Carpenter has a higher batting average, higher on base percentage, higher OPS, more runs created, a higher WAR and will probably end the season with more RBIs while hitting leadoff behind the pitchers spot.

Things are getting serious in Carpenter’s MVP bid. And since the first article, my thought has changed from how Carpenter COULD win the MVP to how Carpenter SHOULD win the MVP.

Follow me on Twitter @pchibbard

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St. Louis Cardinals have MVP candidates, probably not MVP winner

The St. Louis Cardinals have had several players jump toward the front of the National League Most Valuable Player discussion throughout the season, but none of them are likely to win the award once the season is complete.

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Catcher Yadier Molina started the season on an incredible tear. He led the National League in batting average for much of the first half, peaking at .367 on June 18. He also has played his typically fantastic brand of defense and will likely win his sixth consecutive Gold Glove Award.

However, Molina’s right knee started to give him trouble at the end of July while the Cardinals were in the middle of their season-worst seven-game losing streak. Molina sat on the disabled list for the minimum 15 days and has continued to be a very valuable player for the Cardinals, but his batting average is now back down to .316, just one point better than his 2012 batting average when he finished fourth in the MVP voting.

Because defense is nearly always undervalued in the MVP vote, Molina probably will not win his first MVP award this season.

First baseman Allen Craig has his batting average at .315 and was near the league lead with 97 runs batted in through the beginning of September. He also has a league-leading .454 batting average with runners in scoring position, but he has hit just 13 homeruns and has not played since he hurt his right foot Sept. 4.

No player has hit fewer than 15 homeruns and won the National League MVP award since former Cardinals outfielder Willie McGee received the honor in 1985 with just 10 homers.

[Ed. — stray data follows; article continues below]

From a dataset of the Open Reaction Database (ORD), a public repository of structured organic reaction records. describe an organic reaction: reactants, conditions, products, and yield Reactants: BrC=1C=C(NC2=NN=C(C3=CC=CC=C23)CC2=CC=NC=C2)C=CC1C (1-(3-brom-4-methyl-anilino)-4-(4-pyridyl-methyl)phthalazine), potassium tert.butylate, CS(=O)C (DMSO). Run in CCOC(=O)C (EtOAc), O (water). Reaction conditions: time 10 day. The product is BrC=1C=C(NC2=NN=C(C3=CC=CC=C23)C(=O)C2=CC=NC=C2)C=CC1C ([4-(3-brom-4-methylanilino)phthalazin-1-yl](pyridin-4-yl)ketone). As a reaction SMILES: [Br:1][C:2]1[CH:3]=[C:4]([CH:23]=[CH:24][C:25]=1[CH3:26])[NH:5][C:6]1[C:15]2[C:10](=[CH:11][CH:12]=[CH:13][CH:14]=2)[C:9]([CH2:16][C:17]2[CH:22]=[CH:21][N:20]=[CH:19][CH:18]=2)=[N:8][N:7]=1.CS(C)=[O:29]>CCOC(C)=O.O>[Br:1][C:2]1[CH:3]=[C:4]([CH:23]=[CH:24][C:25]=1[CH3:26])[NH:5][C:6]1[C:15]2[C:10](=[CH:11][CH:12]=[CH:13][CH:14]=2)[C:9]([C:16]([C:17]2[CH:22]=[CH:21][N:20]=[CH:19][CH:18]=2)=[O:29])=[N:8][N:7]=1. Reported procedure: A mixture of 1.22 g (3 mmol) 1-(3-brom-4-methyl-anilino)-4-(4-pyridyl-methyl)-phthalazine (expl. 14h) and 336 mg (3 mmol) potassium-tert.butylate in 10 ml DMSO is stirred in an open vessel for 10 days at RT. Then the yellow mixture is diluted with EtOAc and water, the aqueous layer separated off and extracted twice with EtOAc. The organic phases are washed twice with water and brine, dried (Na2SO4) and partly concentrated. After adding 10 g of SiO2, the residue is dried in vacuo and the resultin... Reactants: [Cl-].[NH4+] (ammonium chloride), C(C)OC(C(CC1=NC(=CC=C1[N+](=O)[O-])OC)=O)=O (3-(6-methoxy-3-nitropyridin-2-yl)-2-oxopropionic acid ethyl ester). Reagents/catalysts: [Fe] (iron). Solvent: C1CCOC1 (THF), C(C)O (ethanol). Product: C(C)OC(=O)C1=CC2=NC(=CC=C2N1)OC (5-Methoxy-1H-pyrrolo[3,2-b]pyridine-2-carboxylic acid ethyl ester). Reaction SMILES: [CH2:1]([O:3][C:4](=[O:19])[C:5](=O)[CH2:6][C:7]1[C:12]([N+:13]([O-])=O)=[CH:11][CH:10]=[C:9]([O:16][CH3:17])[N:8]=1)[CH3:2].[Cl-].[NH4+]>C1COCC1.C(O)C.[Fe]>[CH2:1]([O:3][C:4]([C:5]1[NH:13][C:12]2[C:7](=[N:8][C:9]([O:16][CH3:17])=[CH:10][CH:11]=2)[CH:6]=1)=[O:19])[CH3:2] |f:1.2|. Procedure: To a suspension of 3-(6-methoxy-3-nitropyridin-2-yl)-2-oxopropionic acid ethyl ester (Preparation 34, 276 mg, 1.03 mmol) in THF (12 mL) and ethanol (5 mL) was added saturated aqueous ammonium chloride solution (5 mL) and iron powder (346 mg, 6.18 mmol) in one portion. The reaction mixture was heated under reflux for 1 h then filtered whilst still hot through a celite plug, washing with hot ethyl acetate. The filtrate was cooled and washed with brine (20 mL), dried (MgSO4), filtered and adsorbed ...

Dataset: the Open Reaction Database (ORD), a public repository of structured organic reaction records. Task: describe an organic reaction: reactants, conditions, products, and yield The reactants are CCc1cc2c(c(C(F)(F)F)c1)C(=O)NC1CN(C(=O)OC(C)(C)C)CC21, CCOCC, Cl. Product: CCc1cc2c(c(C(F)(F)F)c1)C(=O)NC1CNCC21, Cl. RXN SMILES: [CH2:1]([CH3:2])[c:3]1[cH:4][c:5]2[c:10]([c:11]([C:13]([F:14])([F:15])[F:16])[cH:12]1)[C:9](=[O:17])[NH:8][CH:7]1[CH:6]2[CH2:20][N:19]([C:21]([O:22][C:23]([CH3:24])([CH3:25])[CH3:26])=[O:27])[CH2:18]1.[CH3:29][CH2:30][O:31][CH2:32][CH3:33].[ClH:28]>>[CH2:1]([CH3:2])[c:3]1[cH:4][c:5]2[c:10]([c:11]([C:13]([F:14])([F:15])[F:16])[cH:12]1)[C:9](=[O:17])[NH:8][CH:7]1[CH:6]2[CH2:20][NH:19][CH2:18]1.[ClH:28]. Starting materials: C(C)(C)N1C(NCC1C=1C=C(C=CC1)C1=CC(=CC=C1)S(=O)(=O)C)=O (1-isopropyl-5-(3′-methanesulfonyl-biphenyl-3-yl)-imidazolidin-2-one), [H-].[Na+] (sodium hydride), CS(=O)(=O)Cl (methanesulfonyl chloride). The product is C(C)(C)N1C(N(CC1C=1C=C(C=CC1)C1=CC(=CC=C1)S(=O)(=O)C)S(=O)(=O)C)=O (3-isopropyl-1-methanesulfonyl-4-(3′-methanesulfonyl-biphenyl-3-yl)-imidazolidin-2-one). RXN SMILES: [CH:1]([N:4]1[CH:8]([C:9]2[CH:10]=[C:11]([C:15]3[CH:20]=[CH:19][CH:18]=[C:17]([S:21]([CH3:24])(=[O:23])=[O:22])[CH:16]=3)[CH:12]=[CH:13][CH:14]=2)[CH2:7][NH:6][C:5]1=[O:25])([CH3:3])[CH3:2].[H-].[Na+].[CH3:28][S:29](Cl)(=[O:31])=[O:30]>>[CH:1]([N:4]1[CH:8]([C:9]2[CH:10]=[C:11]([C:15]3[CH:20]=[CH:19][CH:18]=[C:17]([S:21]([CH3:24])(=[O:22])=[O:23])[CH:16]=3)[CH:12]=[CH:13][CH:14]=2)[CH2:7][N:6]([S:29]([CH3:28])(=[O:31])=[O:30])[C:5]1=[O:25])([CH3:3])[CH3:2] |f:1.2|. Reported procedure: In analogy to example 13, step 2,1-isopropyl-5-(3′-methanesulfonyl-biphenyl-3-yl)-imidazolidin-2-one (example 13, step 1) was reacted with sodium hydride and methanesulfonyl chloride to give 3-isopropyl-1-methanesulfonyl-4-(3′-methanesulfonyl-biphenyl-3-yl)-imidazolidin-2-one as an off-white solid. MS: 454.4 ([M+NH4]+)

That precedent could also hurt the Cardinals third MVP candidate, Matt Carpenter, who has been incredibly consistent throughout the season and has started to draw attention as a possible recipient of postseason awards, but he has just 10 homeruns.

Of course, homeruns are not an important part of Carpenter’s game.

Carpenter leads the National League in runs scored (121), hits (193) and doubles (53). He is also third in the league in extra base hits, third in batting average, tied for fourth in singles and eighth in Wins Above Replacement (WAR), a sabremetric that incorporates data to spit out a number that says how many more wins a player adds to his team than an average major leaguer.

Unfortunately for Carpenter and the rest of the Cardinals MVP candidates, the man who will most likely win the award is first in WAR and has numbers across the board jus slightly better than the Cardinals players. Plus, he has a potentially wonderful storyline that will almost certainly help his chances.

The Pittsburgh Pirates center fielder Andrew McCutchen will probably be the National League MVP if the Pirates don’t lose nearly all of their remaining games and fall from a playoff spot.

McCutchen has a better batting average (.323), more homeruns (20), more RBIs (82) and more stolen bases (27) than any of the Cardinals’ candidates.

And McCutchen is the leader of a team that has clinched its first winning season in 20 years and is on the verge of its first postseason appearance in that same time frame. Like it or not, some of the MVP voters will take that into consideration.

The Cardinals players can’t beat McCutchen with their numbers, and they cannot beat the story of his season in Pittsburgh.

But that’s how the MVP vote has gone for Cardinals players for a generation now. Chicago Cubs right fielder Sammy Sosa won the 1998 MVP even though Cardinals first baseman Mark McGwire set the single-season homerun record at 70 because the Cubs made the playoffs while the Cardinals finished third in the NL Central.

San Francisco Giants left fielder Barry Bonds’ assault on the Major League Baseball record books overshadowed the great seasons Albert Pujols, Jim Edmonds and Scott Rolen had in 2004, and Bonds kept Pujols from winning the MVP in 2002 and 2003, as well.